Building your company with a team of loyal and competent people is a critical key to success. The problem is that at some point you'll want to take the company to the next level-- and the team that you have built and love might not have the skills to take the business to the next level.
That puts you in the delicate position of not wanting to get stuck in a rut, but also not wanting to let members of the team go because of their loyalty to you. Do you fire some of those employees or move others into lesser positions while new high-caliber employees take the reins? That's the kind of question that will keep you up at night.
If you're starting to feel that your current team does not have the tools or know-how to push your business to the next level, you're in No Man's Land. You love and respect the people who surround you, but you're just not sure they are up to the job, something I heard Doug Tatum talk about this summer. Doug is the author of No Man's Land: Where Growing Companies Fail.
In my work, I often see these phenomena in the financing or accounting team of a company. At some point, the company was big enough to afford a full-time bookkeeper who loyally helped keep the business organized as it grew from $1,000,000 in revenue to $10,000,000.
So now as the company tries to push to $50,000,000 and the accounting, finance and tax options are much more complex, the issue is that as hardworking and devoted as the bookkeeper is, she does not have the skill set to push the company to the next level. And this cannot only hinder growth, but it can also lead to costly and expensive mistakes as you consider new issues or opportunities.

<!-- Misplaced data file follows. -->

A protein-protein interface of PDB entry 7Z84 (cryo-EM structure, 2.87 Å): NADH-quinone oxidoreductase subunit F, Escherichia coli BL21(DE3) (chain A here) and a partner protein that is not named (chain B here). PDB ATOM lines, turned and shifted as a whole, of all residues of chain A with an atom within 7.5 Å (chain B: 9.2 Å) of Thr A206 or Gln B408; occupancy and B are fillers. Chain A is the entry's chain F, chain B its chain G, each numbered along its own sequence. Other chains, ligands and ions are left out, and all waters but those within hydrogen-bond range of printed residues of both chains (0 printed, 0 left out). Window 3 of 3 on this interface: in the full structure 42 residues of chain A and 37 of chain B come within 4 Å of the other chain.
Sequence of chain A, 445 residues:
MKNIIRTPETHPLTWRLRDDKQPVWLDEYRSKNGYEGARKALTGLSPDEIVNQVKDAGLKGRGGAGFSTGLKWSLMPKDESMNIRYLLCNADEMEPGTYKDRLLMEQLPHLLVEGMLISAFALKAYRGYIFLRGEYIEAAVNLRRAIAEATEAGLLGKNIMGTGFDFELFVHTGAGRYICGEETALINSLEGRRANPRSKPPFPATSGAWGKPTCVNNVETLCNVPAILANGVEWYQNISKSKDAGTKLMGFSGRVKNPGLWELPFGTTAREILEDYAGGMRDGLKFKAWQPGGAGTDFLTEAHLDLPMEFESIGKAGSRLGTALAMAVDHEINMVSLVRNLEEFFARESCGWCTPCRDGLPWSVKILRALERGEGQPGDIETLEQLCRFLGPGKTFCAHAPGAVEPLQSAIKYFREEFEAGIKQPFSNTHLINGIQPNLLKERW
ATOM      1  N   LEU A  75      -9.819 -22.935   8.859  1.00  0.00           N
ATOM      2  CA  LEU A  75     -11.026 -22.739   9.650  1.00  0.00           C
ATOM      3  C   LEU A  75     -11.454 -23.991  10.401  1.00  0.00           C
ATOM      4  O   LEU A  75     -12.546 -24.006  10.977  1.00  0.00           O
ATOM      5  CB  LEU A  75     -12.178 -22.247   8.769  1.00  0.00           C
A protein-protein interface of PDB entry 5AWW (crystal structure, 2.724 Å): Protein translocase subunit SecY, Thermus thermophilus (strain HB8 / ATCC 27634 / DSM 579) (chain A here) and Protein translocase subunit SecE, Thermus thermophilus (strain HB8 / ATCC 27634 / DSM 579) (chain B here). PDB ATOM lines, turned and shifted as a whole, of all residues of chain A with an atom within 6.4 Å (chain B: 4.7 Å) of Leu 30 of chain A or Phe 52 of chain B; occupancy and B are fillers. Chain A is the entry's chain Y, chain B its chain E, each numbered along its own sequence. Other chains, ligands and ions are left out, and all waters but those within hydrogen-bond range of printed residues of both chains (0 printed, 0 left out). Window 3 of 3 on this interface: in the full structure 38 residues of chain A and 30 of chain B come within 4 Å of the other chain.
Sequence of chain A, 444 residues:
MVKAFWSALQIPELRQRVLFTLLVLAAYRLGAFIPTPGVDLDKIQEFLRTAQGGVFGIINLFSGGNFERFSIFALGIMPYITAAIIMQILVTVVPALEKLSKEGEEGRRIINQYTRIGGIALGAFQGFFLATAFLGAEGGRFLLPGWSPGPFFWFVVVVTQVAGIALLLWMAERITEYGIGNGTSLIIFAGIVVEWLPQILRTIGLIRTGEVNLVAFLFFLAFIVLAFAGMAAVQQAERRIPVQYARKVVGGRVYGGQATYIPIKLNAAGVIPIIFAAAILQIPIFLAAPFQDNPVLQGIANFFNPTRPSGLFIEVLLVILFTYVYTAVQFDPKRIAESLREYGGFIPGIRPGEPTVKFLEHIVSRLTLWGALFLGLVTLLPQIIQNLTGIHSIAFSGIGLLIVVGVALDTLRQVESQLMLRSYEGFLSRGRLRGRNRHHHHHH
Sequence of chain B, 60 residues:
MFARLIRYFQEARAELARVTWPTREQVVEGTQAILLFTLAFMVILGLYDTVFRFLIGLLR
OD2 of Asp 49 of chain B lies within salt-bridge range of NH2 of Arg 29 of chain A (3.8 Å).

No Man's Land is when your previous strategies-- whether that's your first hires, original fundraising, or first brand design-- no longer helps you move forward and expand. When you reflect on your own company, are you stuck in no man's land?
If so, it's not an easy thing to come to terms with or diagnose. One question you might want to ask yourself is if you were to build a new team today to manage your current organization, what would it look like and what skill sets would you want around the table?
Once you have this strawman in place, how does it compare to what you have today and what weaknesses have you identified?
My best advice if you think you are in this situation don't tackle it alone. These are tough issues to deal with in isolation. Consider approaching a mentor, business coach, or a peer group that you are involved with to talk about your concerns and build a plan to move you out of No Man's Land.